Volunteer work breaks barriers for alternative school students
These might not rank as teenagers’ favorite activities, but they sure beat school.
“It’s fun,” said Lindsey Krizsan, 17, a sophomore at the Milton, Edgerton, Clinton Alternative School. “It gets you out.”
Actually, for MECAS students, volunteering is school. The students spend up to three hours or more a week helping out at sites across Rock County.
Volunteer work serves as a motivator, educational opportunity and socialization exercise for students of the tiny school at 35 Plumb St., Milton.
The school serves up to 35 students who have, for whatever reason, disconnected from traditional school, said Jane Dooley, one of two teachers at the alternative school.
MECAS changes things up through group activities, independent learning and volunteer work. Volunteering allows students to get out of the building for a few hours—if they stay on task while they’re in the building.
“Sometimes it’s the hook that gets our students to reconnect to school,” said JoAnne Franzene, the other MECAS teacher.
Many volunteer activities happen every week, such as pet therapy at Rock Haven Nursing Home. The students pick up cats and dogs from the Rock County Humane Society and use them to entertain the nursing home residents.
Others are more sporadic, which can make scheduling a challenge. The teachers choose which students will go to each day’s sites based on their schoolwork and attendance.
On Valentine’s Day, four students and an advisor gathered at Rock Haven to deliver cards and flowers. They attached a nametag to each carnation, carefully curling the ribbon with a pair of scissors.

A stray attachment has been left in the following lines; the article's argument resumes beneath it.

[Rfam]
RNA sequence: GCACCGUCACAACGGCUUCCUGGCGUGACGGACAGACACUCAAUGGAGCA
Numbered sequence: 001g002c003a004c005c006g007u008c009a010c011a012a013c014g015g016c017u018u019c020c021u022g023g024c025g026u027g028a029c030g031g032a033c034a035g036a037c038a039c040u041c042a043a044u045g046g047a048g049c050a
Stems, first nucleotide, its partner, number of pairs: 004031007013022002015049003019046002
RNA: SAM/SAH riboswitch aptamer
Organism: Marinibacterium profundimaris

When they’d collected a basket full of flowers, they hand delivered them to residents with homemade cards created by members of St. Mary Catholic Church in Milton.
“Happy Valentine’s Day!” Krizsan chirped as she delivered flowers in a day room. “What’s your name?”
The residents said they enjoyed spending time with the teenagers, and the teens said the same about the residents.
“This is my favorite (volunteering site),” said senior Brittany Jacobson, 18. “I like the people.”
The students are learning while they’re having fun, Franzene said. They learn job skills, such as completing tasks and following orders. The school tries to place students with community role models.
Sometimes, the students will use people they meet volunteering as references when they apply for jobs, she said.
The volunteer work also breaks down barriers between community members and students, sweeping away stereotypes each group had about the other.
“Sometimes people have a real negative view (of alternative school students),” Dooley said. “One-on-one, all our kids are pretty good kids. They just need some guidance sometimes.”